“Nor should there be obscenity, foolish talk or coarse joking, which are out of place, but rather thanksgiving”. (Ephesians 5:4)
I love to laugh and hear good jokes, as well as tell them (although they may not always be as funny as I intend them to be). Most people like to laugh, right? But…is there a line when it comes to what we should or should not say? When does a joke become “out of place” and when is it “foolish talk” or “coarse jesting”?
It’s amazing to me that my family and I have been learning relatively similar things throughout the week, each in a different way and through a different set of circumstances. My mom and I discussed Romans 12 this week as she was preparing a lesson for a women’s group. We discussed the first two verses mainly. I had already heard a number of messages about what it means to offer ourselves as a living sacrifice and to be transformed in our mind. But I never gave serious thought about the practical applications…until this week. So what does it mean “to offer your bodies as a living sacrifice, holy and pleasing to God—this is your true and proper worship” (Romans 12:1)?
It is clear we need to give God control of our bodies and many examples can be given for what we should not do, such as: we should not do drugs or get drunk or have relations out of marriage. Inasmuch as these are true, there is so much more to these verses. I have been thinking about the application of this verse to a part of our bodies that we use a lot, sometimes more than we should…our mouths.
There are quite a few verses that talk about the tongue (for example James 1:26, 3:5) and the words we say (Mattew 12:36). The verse at the opening of this post talks about what we should and should not say. Some may interpret this to mean that no jokes or even laughter are allowed. Yet, from what I understand, that is not the case. God created laughter and humor and, therefore, there is nothing wrong with them, by themselves. On the contrary, God wants us to laugh and sing and take pleasure in many things. So then, what is this verse telling us?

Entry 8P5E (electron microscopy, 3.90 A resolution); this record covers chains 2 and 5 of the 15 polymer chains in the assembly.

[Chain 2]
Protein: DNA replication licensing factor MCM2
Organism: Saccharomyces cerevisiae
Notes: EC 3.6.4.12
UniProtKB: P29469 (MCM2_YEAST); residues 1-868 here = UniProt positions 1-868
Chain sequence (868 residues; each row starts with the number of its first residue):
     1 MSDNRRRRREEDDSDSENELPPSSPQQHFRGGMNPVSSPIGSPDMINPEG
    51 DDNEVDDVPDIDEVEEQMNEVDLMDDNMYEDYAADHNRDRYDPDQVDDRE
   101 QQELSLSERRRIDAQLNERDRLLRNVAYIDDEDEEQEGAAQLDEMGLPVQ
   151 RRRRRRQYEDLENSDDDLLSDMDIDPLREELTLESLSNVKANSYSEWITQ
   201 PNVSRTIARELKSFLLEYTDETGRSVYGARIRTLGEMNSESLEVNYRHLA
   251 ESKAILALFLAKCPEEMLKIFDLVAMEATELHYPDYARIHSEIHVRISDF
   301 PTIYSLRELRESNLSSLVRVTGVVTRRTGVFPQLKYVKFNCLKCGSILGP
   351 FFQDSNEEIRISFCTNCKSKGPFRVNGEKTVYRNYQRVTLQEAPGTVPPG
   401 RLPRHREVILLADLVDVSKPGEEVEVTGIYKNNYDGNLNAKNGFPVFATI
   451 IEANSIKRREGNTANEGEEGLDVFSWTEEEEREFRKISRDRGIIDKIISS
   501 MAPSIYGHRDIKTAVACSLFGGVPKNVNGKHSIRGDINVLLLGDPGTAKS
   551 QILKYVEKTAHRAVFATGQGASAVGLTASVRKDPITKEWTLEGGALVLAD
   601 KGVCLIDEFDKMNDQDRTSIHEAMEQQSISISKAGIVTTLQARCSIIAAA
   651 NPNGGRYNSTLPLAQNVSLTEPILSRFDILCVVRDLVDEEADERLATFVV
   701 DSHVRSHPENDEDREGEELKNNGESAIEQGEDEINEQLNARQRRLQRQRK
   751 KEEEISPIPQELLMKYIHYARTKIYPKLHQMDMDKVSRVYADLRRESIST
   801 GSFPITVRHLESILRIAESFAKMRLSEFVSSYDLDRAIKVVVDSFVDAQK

I looked up the Greek word for obscenity. It means filthiness, things which are shameful or deformed. The word for foolish talking means that which is senseless, foolish, which is not suited to edify or profit. Coarse joking (or coarse jesting) means using words that can easily be turned to other meanings,double meaning, words that can convey an obscene or offensive meaning, depending upon the context in which they are used. All three of these words in Greek appear only here in the New Testament. In short, we are instructed not to speak words which “are out of place” and, therefore, improper and inappropriate for us as believers.
This verse should be understood not only in the context of all of chapter 5, but the whole book of Ephesians. The first three chapters talk about what The Messiah Yeshua has done for us and our position in Him, being being seated together with The Lord in the heavenly places. Chapter 4 starts the practical part of the epistle: how we should live, walking in unity and walking in purity. The begininig in chapter 5 encourages us to be “followers of God, as dear children”, in that we should continually be imitators of God. We are told to “walk in love, as Christ also has loved us, and has given himself for us an offering and a sacrifice to God for a sweet smelling smell” (verse 2). Christ gave Himself in our place and took the punishment we deserved. This is the kind of love we should be showing, a sacrificial type of love, as The Lord Yeshua did for us. Verse 3 starts the contrast of what we should not do. It talks about things that should not be mentioned among those who are saints – all who have been born again and profess their faith in The Lord Yeshua. Things such as fornication, uncleanness, and covetousness are viewed by the world as acceptable, even appropriate, in certain political, social or business settings. Yet, the exhortation here is that things such as these should not exist among us!
The opening verse to this post appears is in the context of things that are unbecoming to believers. Foul words or joking in a manner which can offend or have a double meaning, is dishonoring to God. It is not only improper for us to do, but we should also encourage one another not to be involved with such speech. There is nothing wrong with asking others not to joke improperly in our presence. At first, they may think us strange, but with time, others may come to honor our request.
Am I exaggerating? I don’t think so. It all goes back to the opening verse, being imitators of God. How then should we be speaking? We should be expressly thanks. The idea is to get together for praising God, giving Him thanks for all that He is and all that He has done, is doing and still will do. We should be using our words to edify and build up, rather than for coarse joking, which more often than not results in putting someone else down, rather than building up.